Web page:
Predicting the future correlates with free will because as humans we create our own future. Within the limitations of our circumstances in life, we make our future out of our free choices. Our parents, our teachers in school and our bosses at work all use this perspective about us. Philosophically law is written from this perspective. This is the way humanity works! Humans receive consequences for their actions (as do animals), but uniquely humans are held responsible for their choices as if they had free will.
In contrast, we are being told a reductionistic evolutionary story for the origin of humans these days which says that we are simply and only biological machines. Society itself, however, continues to reject the idea that comes from this story. Civilization cannot afford to allow humans the absence of free will implications because that would turn into anarchy. note Therefore, this reductionistic materialistic theory is fundamentally defective because it cannot account for an inherent characteristic of humans.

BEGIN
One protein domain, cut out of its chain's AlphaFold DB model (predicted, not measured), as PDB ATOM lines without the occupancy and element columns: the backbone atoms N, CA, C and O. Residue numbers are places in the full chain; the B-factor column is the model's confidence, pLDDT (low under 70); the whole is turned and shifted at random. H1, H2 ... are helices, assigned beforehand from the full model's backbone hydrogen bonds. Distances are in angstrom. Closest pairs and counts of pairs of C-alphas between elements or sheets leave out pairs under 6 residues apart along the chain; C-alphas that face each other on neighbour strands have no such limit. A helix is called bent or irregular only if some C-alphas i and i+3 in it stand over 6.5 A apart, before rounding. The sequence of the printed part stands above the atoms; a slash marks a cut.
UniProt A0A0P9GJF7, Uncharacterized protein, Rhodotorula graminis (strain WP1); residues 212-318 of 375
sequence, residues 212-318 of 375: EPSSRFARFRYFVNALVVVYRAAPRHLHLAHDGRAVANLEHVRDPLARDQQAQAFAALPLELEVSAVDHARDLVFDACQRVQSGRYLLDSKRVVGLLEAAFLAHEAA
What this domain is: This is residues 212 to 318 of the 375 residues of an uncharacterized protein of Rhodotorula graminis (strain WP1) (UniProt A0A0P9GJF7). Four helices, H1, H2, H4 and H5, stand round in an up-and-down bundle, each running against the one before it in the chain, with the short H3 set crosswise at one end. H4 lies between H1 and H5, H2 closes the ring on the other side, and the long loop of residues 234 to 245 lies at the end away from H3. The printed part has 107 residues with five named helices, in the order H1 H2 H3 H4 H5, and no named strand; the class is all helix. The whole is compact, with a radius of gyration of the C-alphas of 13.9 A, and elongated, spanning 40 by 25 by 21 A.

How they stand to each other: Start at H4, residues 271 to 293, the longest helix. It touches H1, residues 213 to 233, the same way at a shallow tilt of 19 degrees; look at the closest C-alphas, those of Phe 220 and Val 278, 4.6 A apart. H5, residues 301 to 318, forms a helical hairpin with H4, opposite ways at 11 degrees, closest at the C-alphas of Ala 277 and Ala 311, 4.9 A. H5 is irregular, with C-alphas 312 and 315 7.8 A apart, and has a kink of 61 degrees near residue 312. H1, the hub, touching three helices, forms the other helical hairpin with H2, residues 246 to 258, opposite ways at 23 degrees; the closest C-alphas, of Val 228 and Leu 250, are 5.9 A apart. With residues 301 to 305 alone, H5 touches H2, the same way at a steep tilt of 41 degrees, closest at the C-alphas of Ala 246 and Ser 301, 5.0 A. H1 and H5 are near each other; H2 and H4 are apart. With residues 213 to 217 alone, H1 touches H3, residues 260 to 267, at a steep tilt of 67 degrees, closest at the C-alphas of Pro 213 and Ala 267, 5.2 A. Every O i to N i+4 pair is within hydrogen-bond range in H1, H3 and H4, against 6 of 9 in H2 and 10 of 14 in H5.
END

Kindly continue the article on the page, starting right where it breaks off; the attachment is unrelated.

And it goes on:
It may be pointed out that in some historical cases people do get treated as if they had no free will through oppressive control. That is off my intended topic. However it also is wrong for a related reason: the affected individuals don’t agree to it, and it is commonly recognized in the West as being an injustice - which is again an issue of free will.
However a theistic perspective will assign more to humans than simply their biology. Humans created in the image of God are given a spirit as well as a body. The spirit is more than just biology and can explain a source of free will. note
It explains other aspects of how humans can transcend the the body such as creativity, invention and aesthetics.